The Atlantic: There’s Finally a Persuasive Case of Election Fraud, and Republicans Don’t Care
The GOP hypocrisy on this election fraud is astounding. Republicans want to pass a voter ID law making it harder for eligible voters to cast their ballots, while they are also trying to block a fair investigation into Bladen and Robeson County’s absentee ballots. If lawmakers were really concerned about the integrity of elections, they would join the call for new elections and a full investigation into the electoral fraud in these counties.
Election experts say in-person voter fraud—in which an individual arrives at the polls and votes as someone else, or as a duplicate—is extremely rare. It’s more common that poll workers commit fraud, or that there’s some sort of organized action like what’s alleged in Bladen County.
Nonetheless, Republicans have pushed hard for laws that require citizens to show a photo ID to vote, both nationally and in North Carolina. Critics say that such laws disproportionately affect groups that vote Democratic, including the poor, minorities, and young people, who are less likely to hold photo IDs.
In 2013, just after the U.S. Supreme Court invalidated portions of the Voting Rights Act, the North Carolina General Assembly passed one of the strictest voting laws in the nation, which not only required photo ID but also curtailed early voting, among several other measures. The law was loosened slightly in 2015. In 2016, a federal appeals court deemed the law unconstitutional.
“In what comes as close to a smoking gun as we are likely to see in modern times, the State’s very justification for a challenged statute hinges explicitly on race—specifically its concern that African Americans, who had overwhelmingly voted for Democrats, had too much access to the franchise,” Judge Diana Gribbon Motz wrote.
But Republicans in the General Assembly placed a measure on the ballot this November asking voters to approve an amendment to the state constitution that would require photo ID to vote. Voters approved the measure, and now lawmakers are writing the law—doing so during the lame-duck session, when Republicans still hold a veto-proof supermajority in the legislature.
The bill is modeled heavily on a voter-ID law in South Carolina. In 2012, while serving on the D.C. Circuit Court of Appeals, newly seated Supreme Court Justice Brett Kavanaugh wrote a decision upholding that law.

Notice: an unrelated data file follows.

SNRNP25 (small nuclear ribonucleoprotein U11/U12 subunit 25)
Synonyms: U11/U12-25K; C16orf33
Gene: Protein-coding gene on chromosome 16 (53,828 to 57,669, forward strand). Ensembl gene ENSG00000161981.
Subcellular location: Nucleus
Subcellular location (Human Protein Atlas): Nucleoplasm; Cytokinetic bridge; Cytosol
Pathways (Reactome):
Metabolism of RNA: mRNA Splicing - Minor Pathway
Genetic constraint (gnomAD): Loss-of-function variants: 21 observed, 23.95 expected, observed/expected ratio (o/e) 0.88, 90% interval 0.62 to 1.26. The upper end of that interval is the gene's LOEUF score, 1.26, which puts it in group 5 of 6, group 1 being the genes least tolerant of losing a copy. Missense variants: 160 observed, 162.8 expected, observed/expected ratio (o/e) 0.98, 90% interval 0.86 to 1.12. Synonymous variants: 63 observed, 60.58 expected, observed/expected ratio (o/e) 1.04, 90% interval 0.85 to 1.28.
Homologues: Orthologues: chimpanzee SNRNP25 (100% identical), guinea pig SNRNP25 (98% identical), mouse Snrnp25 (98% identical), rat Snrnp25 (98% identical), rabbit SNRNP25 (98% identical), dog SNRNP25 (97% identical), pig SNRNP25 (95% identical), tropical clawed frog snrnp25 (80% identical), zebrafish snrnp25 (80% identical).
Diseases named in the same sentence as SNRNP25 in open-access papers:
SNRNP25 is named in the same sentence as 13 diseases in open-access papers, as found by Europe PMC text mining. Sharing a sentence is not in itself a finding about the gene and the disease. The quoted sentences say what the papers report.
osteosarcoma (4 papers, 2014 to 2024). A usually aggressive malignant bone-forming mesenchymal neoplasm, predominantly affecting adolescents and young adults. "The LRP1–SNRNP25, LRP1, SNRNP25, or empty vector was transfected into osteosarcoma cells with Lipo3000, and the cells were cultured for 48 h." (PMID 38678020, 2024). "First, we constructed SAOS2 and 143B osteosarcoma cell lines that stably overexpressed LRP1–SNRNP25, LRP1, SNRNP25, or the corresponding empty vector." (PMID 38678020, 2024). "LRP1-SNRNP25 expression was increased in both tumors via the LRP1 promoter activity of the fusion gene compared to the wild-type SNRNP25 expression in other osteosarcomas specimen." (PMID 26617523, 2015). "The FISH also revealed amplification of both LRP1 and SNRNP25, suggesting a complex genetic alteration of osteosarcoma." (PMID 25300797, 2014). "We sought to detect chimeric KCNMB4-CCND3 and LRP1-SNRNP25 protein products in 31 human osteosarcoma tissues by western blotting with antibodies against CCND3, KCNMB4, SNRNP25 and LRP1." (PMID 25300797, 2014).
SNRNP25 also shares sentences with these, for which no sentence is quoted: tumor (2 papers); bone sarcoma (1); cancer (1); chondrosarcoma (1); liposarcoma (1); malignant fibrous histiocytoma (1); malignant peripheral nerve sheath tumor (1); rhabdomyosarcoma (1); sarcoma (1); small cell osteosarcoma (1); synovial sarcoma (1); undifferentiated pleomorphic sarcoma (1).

Voting-rights advocates say the bill is an improvement over the 2013 and 2015 laws. To assuage concerns about access to photo IDs, it widens the range of valid IDs, allowing student IDs from some colleges and expired IDs in some cases. It also asks county boards of elections to issue photo IDs.
“It’s still a burden, but it probably won’t have a lot of impact,” Cohen said. “Any legitimate voter that’s prevented from voting is a bad thing, but on the scale, it’s not too bad.”
On Wednesday, amid the scrutiny of Bladen County, the state House added a provision to the bill that requires citizens to submit a photocopy of a photo ID or else to sign an affidavit saying they have a “reasonable impediment” to obtaining a photo ID when requesting an absentee vote. That provision might make schemes like the one alleged in Bladen County harder to execute, but it also might make it harder for legitimate absentee voters to cast a ballot. A version of the bill passed the Senate last week.
North Carolina Republicans say they want an investigation, but in the meantime, they are clamoring for the NCSBE to certify Harris’s election and send him to Washington. After years of Republicans insisting there’s rampant election fraud in North Carolina and accusing Democrats of indifference or complicity, there’s finally a case that looks like real, outcome-changing election fraud. It just so happens that it’s alleged to have benefited a Republican. Suddenly, the North Carolina GOP is less concerned about the effects of fraud.